The grants ranged in size from $8,333 to $250,000.  They represent State of Colorado participation in a wide variety of projects, totaling $71.7 million, to improve safety and infrastructure at airports all across the state.  Airport projects must include local and/or federal fund participation in order to receive Colorado discretionary aviation grants.

“I am pleased to approve these grants and to see that we are continuing statewide efforts to upgrade our airports,” said CAB Chairman Ray Beck.  “The economic multipliers provided by our airports through the moving of people, goods, and services are tremendous.  CDOT’s vision is to help develop and maintain an efficient transportation system, and this grant program certainly helps put that vision into practice.  This is an excellent partnership.” 

A 2013 Economic Impact Study of Colorado Airports showed that the airports support 265,700 jobs statewide and create a total economic output of $37.6 billion annually.

Thursday, February 25, 2016

Lady Badgers v Denver Christian at Vista Peak

Badger Boys at Vista Peak

Seedling Trees


Orders may be placed at the Lincoln County Extension Office by calling 743-2542 and receiving an order form.  Order your trees as soon as possible as some varieties are in limited supply such as Eastern Red Cedar, Ponderosa Pine and Rocky Mountain Juniper.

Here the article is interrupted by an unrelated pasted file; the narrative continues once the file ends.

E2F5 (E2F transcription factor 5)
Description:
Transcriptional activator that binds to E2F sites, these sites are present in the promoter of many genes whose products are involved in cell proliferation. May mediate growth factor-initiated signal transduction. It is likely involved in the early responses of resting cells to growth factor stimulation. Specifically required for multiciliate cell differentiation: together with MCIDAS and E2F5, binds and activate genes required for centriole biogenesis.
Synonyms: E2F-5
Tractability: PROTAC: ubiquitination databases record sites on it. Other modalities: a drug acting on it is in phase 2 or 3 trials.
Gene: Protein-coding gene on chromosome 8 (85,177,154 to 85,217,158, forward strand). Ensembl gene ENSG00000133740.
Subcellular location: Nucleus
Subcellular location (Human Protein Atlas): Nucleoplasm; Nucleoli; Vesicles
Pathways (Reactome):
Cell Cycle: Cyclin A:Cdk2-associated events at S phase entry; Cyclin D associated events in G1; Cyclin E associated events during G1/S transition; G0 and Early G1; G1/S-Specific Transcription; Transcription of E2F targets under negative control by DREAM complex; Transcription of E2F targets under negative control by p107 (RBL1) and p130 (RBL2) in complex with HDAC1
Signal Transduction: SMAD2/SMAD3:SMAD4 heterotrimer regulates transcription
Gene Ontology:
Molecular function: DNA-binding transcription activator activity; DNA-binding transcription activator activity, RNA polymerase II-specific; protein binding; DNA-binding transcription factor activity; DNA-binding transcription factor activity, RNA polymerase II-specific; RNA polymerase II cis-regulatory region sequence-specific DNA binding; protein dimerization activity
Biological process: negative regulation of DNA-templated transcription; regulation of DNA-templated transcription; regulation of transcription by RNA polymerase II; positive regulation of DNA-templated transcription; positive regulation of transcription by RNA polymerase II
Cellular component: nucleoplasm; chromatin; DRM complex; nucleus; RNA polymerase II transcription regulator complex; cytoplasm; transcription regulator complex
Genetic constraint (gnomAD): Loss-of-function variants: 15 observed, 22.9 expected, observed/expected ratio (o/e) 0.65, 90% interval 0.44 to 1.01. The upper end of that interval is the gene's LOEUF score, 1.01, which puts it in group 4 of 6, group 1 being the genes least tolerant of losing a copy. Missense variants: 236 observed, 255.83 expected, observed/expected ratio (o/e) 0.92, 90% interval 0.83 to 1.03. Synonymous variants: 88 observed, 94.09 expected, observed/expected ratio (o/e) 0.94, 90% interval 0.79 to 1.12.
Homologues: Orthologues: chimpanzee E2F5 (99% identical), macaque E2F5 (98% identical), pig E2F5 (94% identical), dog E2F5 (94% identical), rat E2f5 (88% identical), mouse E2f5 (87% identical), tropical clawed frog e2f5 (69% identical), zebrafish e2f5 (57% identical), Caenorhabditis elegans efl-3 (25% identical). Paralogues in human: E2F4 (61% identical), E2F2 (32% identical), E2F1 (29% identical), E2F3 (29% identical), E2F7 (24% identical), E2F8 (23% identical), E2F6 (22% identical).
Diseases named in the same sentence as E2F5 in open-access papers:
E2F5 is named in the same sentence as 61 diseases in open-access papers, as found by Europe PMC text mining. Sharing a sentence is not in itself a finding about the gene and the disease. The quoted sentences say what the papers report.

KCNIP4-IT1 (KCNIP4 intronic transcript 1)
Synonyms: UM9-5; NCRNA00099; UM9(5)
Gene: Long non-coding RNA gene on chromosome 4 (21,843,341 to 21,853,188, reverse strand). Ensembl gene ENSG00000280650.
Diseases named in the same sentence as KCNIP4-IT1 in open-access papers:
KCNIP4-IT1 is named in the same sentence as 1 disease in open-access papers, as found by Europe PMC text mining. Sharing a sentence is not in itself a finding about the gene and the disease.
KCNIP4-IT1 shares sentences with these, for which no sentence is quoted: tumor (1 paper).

These trees are supplied by the Colorado State Forest Service Nursery. Some of the varieties available in the bare-root trees are: Native Plum, Sumac, Hybrid Cottonwood, Willows and Nanking Cherry, plus many others. 

Bare-root trees may be purchased in lots of 25 ONLY and are $26 per lot plus tax & handling fee.
Some of the potted trees available are: Colorado Blue Spruce, Austrian Pine, Ponderosa Pine and Eastern Red Cedar, plus many others.  Potted trees can be purchased in lots of 30 ONLY and are $76 per lot plus tax & handling fee.  There are also some varieties available in Trays of 50 and are $50 per lot plus tax & handling fee. There will be a limited supply of Extra Large Potted Austrian Pine, Rocky Mountain Juniper, Colorado Blue Spruce and Eastern Red Cedar for $9 each.

NEW – Variety Packs and Perennials are now being offered!

Trees ordered now will arrive in March.

Sunday, February 21, 2016

Save the date

March 6, 2016 is the Box Social in Arriba.

What is a box social? This popular social custom has its roots dating back into the 1930's and 1940's. Its function was to raise money for whatever community project was needed, whether a school, a church, or an organization. Ladies or girls prepared individually prepared and contributed box dinners to be auctioned off to the participants, the highest bidder in each case often having the privilege of sharing the meal with its preparer. 

What should be in the box dinner?  The box dinner should contain a complete meal for two, including dessert. Possible meals could be fried chicken, barbecue ribs or sandwiches along with a salad, i.e. green, potato or macaroni and a dessert such as cookies, pie or cake. Drinks of coffee, tea and water will be provided.

Friday, February 19, 2016

Clerk looks for input

Designation of Voter Service and Polling Center